3/11/15 Wednesday – Day 4
Woody Gap to Neel Gap, 10.9 miles, 31.7 AT miles total
So far! So much rain! So much fun!
Once again we received Trail Magic from the gents at Woody Gap — donuts! A fantastic start to the morning. We intended this to be a short day by hiking approximately 5 miles to Lance Creek, but we were too ready to go so we forged ahead all the way to Neel Gap. Why is this significant? We would be hiking up and down Blood Mountain due to some requirements of having a bear canister through a fairly long stretch. So, we hiked it with vigor.
The hike up Blood Mountain was challenging but so beautiful that it wasn’t at all intimidating once we were there. It was absolutely enchanting and with the rain, mist, and foliage, it felt like traveling through a rainforest. At the top we didn’t have the vistas associated with the summit due to the clouds and mist, though the experience we had was still phenomenal.
The path down Blood Mountain was so much fun. We nearly slid down baldfaces and climbed up and over mossy rocks. When we were about 1.5 miles away from Neel Gap we heard shouts from a hiker. She was lost which was easy to understand. Many of the white blazes down the mountain were painted onto the rocks and could be overlooked if you’re not looking for them. We helped her back onto the trail. Rescued! A bit shaken but doing well, we walked back with the hiker to Neel Gap.
The famed Mountain Crossings outfitter is located at Neel Gap. We were able to reconnect with some of the hikers we met the night before. One of them informed me he practiced some of the yoga poses from the night before and ended the day with little soreness — success!
That night I met Baltimore Jack and Rainbow Braid (fellow Trials blogger). Solid hangouts with a beer made for a very satisfying end of a very satisfying day: trail magic, Blood Mountain, hiker rescue, and at one point completing 1% OF THE APPALACHIAN TRAIL.
3/12/15 Thursday – Day 5
Neel Gap to Low Gap Shelter, 11.5 miles, 43.2 AT miles total
In the morning, Earl and I got a few things at Mountain Crossings. Baltimore Jack helped me find a better rain pack cover and Earl picked up a few things as well. I habe nothing but wonderful things to say about that store and their wonderful staff.
Regardless, I had a minor meltdown in the back of the store. My first and likely not my last on the AT. It was a combination of seeing that my pack weight (without water, rainfly, electronics, or camp towel) was 28.6 pounds and picking up a rain jacket that weighed less than 1/4 of my own. I lost it. The tears just came. Rather than feeling like an accomplished, strong, and resilient badass because that meant that I had hiked over a mountain in rain with over 35 pounds on my back, I felt defeated. (Have I mentioned that I am somewhere south of 5’2″ and weigh somewhere between 105 and 108?) There is no logic to my reaction whatsoever but my response was to cry and feel like shit. Even writing this now it makes me cry. I couldn’t tell you why I felt that way then or why it makes me cry now. I am fucking hardcore. (Excuse my language if you find it offensive.) Somehow it just wasn’t registering.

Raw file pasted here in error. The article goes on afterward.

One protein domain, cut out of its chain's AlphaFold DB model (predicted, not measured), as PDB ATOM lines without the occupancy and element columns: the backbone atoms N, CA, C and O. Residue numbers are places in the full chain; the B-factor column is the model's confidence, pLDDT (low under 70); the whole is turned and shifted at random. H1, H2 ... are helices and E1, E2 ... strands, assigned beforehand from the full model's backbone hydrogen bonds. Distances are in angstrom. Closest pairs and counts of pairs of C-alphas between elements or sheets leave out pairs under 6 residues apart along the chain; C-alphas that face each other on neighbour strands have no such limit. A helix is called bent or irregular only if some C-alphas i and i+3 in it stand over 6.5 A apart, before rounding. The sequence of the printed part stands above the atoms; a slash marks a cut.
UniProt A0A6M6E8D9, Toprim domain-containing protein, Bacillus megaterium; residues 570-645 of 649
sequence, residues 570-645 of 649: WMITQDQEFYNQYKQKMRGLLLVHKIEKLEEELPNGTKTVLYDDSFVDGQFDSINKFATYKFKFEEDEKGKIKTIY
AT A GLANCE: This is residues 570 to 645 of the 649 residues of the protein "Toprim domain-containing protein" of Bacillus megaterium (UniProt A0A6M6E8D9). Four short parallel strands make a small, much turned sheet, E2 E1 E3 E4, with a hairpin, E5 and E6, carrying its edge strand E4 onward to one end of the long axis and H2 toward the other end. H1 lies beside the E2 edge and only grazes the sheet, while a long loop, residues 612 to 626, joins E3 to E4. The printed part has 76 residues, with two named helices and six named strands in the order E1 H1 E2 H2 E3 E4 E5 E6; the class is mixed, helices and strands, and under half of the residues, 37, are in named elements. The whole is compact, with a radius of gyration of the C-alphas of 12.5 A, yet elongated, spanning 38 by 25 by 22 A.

After a few moments with my incredibly supportive husband and our new pal, Heather, I was able to pull it together. I got rid of a few things — a Nalgene bottle and some hand and toe warmers (I already ditched my multi-tool, playing cards, and extra Emergen-C in Woody Gap) — and we moved on.
No rain at all! (Maybe that’s why I cried? Didn’t want to break the rain streak?)
Halfway through Georgia!
3/13/15 Friday – Day 6
Low Gap Shelter to Unicoi Gap, 9.7 miles, 52.9 AT miles total
Holy. Crap. Over 50 miles!
Discovery: oatmeal + vanilla protein powder = delicious.
This was our first truly cold day. We hiked through freezing rain for a great portion of the day. Ice pellets pummeling our hoods and anything exposed. We intended to have a shorter day and camp ay Blue Mountain Shelter, but it was at the top of the mountain and the wind and freezing rain were nearly unbearable. We were soaked with sweat and cold, so we decided to press on an additional 2.5 miles to the gap.
Once at Unicoi Gap, we hitched a ride (thanks, Heather!) to Hiawassee to a motel. Earl, Heather, and I celebrated our day with hot showers and a visit Monte Alban Mexican restaurant. (Side note: the night before, I thought Earl was crying in the tent but he was actually laughing about how thinking of chips and salsa made his mouth water. This anecdote and promise of margaritas kept us going.)
In the restaurant we spotted a man with a 2,000 miler patch on his jacket. Naturally, we interrupted his meal to chat. Not only was he extremely nice and welcoming, he is a ridge runner and Appalachian Trials blogger Sisu!
3/14/15 Saturday – Day 7
Mull’s Motel to Mull’s Motel, 0 miles
Sleeping, cleaning, laundry, and as little moving as possible.